Rural GPs - NUI Galway Study
Monday, 2 April 2001
General practitioners in rural Ireland express grave concerns about their lack of time off and complain that the large proportion of time committed to out-of-hours care greatly infringes on their social and family life.
A qualitative study on the experiences of rural general practitioners of the provision of out-of-hours care, conducted by the Departments of General Practice and Psychology at NUI, Galway, has just been published in the British Journal of General Practice, the world s premier academic general practice journal.
The study was carried out by Mrs. Nuala Cuddy (Health Psychologist, currently working as researcher in the Department of General Practice at NUI, Galway), under the supervision of Ms Anne Marie Keane (Lecturer at the Department of Psychology at NUI, Galway;) and Professor Andrew Murphy (Professor of General Practice at NUI, Galway). This is the first comprehensive research to qualitatively explore the attitudes of rural general practitioners to out-of-hours work. Although general practitioners expressed general satisfaction with their work, including the satisfaction they experienced from helping to make people better and providing comfort for the terminally ill in a small rural community, Nuala Cuddy reports that the demands of out-of-hours care is one of most stressful aspects of their job. "While they accept that it s part of the service they provide, the GPs believe there s far too much of it, and it places unreasonable restrictions on both themselves and their families", she said.
Closely linked with restrictions was the irritation general practitioners experienced by what some described as constant interruptions and unrealistic patients expectations of their doctor. "Patients calling to their door and sleep interruptions were viewed as particularly stressful", said Nuala Cuddy. "Older general practitioners found these especially trying." She went on to say that one general practitioner remarked, 'They know I m off, but people think I am just there at home and it s only me… they don t realise there are another thousand people who think it is only me'!The researchers point out that 'a persistent theme throughout the research was the negative impact out-of-hours care provision could have on family life. Many male participants, in particular, expressed concern for having to leave so many household and family responsibilities to their spouses. Nuala Cuddy noted that 'being on call not only restricted them in their own lives, but also greatly restricted their spouses as they could not pursue any social or occupational activity outside the home in the evenings. One spouse remarked, ''My husband couldn't mind the children if I wanted to go to a night class when he is on call… he couldn't even mind them while I go to Mass !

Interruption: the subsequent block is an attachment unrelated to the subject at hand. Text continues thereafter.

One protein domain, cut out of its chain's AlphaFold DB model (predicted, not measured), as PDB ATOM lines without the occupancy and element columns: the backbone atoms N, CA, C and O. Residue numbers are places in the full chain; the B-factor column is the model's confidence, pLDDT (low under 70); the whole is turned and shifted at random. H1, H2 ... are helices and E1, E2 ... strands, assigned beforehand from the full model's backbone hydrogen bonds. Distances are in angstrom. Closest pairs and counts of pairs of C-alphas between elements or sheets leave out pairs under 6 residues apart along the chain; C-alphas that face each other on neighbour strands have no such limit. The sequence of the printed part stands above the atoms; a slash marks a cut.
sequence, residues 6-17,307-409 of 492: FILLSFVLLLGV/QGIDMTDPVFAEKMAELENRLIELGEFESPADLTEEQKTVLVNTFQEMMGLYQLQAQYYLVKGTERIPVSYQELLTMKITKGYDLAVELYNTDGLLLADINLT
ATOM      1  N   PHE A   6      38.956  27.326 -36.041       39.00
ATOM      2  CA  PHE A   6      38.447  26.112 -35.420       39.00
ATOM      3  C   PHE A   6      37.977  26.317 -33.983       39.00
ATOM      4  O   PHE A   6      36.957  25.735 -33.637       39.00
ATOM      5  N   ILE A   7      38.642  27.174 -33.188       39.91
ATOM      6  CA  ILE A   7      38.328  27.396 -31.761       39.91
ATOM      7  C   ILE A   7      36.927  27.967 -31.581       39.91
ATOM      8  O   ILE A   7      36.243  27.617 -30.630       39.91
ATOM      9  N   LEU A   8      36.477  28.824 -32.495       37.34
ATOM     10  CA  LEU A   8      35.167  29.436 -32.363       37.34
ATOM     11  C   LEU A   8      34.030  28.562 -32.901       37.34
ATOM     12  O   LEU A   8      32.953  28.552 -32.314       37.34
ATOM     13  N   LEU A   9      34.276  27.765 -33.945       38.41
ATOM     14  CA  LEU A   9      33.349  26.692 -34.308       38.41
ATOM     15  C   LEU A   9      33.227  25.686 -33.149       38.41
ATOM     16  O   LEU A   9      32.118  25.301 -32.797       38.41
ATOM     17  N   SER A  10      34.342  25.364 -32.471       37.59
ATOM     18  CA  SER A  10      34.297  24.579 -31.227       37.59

Most general practitioners had difficulty in getting locums. Nuala Cuddy notes that they felt that locums were not interested in coming to rural areas because of the isolation, the work intensity, the larger catchment areas and the smaller volume of private patients' fees compared to urban practices. According to one GP: "Locums just don t want to come to the rural areas; they want the soft pickings of the cities and the towns.'
Providing accommodation for locums in some rural areas also proved very difficult. Consequently, GPs and their families were obliged to leave their own homes in order to accommodate locums!. They strongly resented this and viewed it as an enormous infringement on their privacy and family life.In terms of coping with out-of-hours care provision and its consequences, all general practitioners felt that patient education was of paramount importance; however it is sometimes difficult to implement this in a small community. As one general practitioner said: It s so much hassle sometimes trying to educate people. It is often easier to say give me the form and I ll sign it"!
Professor Murphy and Ms Keane emphasise that 'the findings of this and other similar studies suggest the need for both individual orientated (e.g., patient education and stress management approaches) and organisational responses (e.g. central provision of regular locum coverage to rural practitioners).'
Fundamental organisational changes in the delivery of out-of-hours care, including general practice co-operatives, have recently occurred in the United Kingdom, Denmark and Finland. The first such co-operative was established in Ireland in 1999, with most health board areas now either implementing or organising them. This study describes very clearly why this is happening. It also emphasises why rural general practitioners, in particular, must be included in such initiatives.
Nuala Cuddy is available for interview on the findings of her research.